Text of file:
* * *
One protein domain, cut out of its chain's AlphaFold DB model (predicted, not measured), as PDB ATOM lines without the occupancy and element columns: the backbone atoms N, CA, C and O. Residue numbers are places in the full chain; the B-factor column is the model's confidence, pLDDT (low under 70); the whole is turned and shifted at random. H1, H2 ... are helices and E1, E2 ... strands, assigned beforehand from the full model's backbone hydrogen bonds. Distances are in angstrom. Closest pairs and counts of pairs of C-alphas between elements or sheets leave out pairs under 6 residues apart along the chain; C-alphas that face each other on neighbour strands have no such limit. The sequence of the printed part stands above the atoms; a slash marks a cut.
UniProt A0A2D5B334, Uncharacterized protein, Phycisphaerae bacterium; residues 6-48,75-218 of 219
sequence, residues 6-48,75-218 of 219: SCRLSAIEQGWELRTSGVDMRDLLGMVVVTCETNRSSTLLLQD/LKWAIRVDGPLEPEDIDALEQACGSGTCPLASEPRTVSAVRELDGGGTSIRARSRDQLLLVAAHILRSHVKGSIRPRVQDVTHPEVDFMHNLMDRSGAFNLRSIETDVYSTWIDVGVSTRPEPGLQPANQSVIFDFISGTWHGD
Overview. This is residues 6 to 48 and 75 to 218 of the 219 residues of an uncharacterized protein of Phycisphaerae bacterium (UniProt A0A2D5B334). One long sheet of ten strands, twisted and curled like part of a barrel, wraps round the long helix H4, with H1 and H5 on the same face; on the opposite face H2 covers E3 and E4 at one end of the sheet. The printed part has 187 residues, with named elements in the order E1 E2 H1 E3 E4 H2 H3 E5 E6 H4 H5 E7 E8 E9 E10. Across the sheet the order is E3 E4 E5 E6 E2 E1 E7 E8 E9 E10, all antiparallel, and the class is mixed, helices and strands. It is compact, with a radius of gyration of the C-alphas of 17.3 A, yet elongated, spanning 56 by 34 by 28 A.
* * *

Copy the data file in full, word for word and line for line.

One protein domain, cut out of its chain's AlphaFold DB model (predicted, not measured), as PDB ATOM lines without the occupancy and element columns: the backbone atoms N, CA, C and O. Residue numbers are places in the full chain; the B-factor column is the model's confidence, pLDDT (low under 70); the whole is turned and shifted at random. H1, H2 ... are helices and E1, E2 ... strands, assigned beforehand from the full model's backbone hydrogen bonds. Distances are in angstrom. Closest pairs and counts of pairs of C-alphas between elements or sheets leave out pairs under 6 residues apart along the chain; C-alphas that face each other on neighbour strands have no such limit. The sequence of the printed part stands above the atoms; a slash marks a cut.
UniProt A0A2D5B334, Uncharacterized protein, Phycisphaerae bacterium; residues 6-48,75-218 of 219
sequence, residues 6-48,75-218 of 219: SCRLSAIEQGWELRTSGVDMRDLLGMVVVTCETNRSSTLLLQD/LKWAIRVDGPLEPEDIDALEQACGSGTCPLASEPRTVSAVRELDGGGTSIRARSRDQLLLVAAHILRSHVKGSIRPRVQDVTHPEVDFMHNLMDRSGAFNLRSIETDVYSTWIDVGVSTRPEPGLQPANQSVIFDFISGTWHGD
Overview. This is residues 6 to 48 and 75 to 218 of the 219 residues of an uncharacterized protein of Phycisphaerae bacterium (UniProt A0A2D5B334). One long sheet of ten strands, twisted and curled like part of a barrel, wraps round the long helix H4, with H1 and H5 on the same face; on the opposite face H2 covers E3 and E4 at one end of the sheet. The printed part has 187 residues, with named elements in the order E1 E2 H1 E3 E4 H2 H3 E5 E6 H4 H5 E7 E8 E9 E10. Across the sheet the order is E3 E4 E5 E6 E2 E1 E7 E8 E9 E10, all antiparallel, and the class is mixed, helices and strands. It is compact, with a radius of gyration of the C-alphas of 17.3 A, yet elongated, spanning 56 by 34 by 28 A.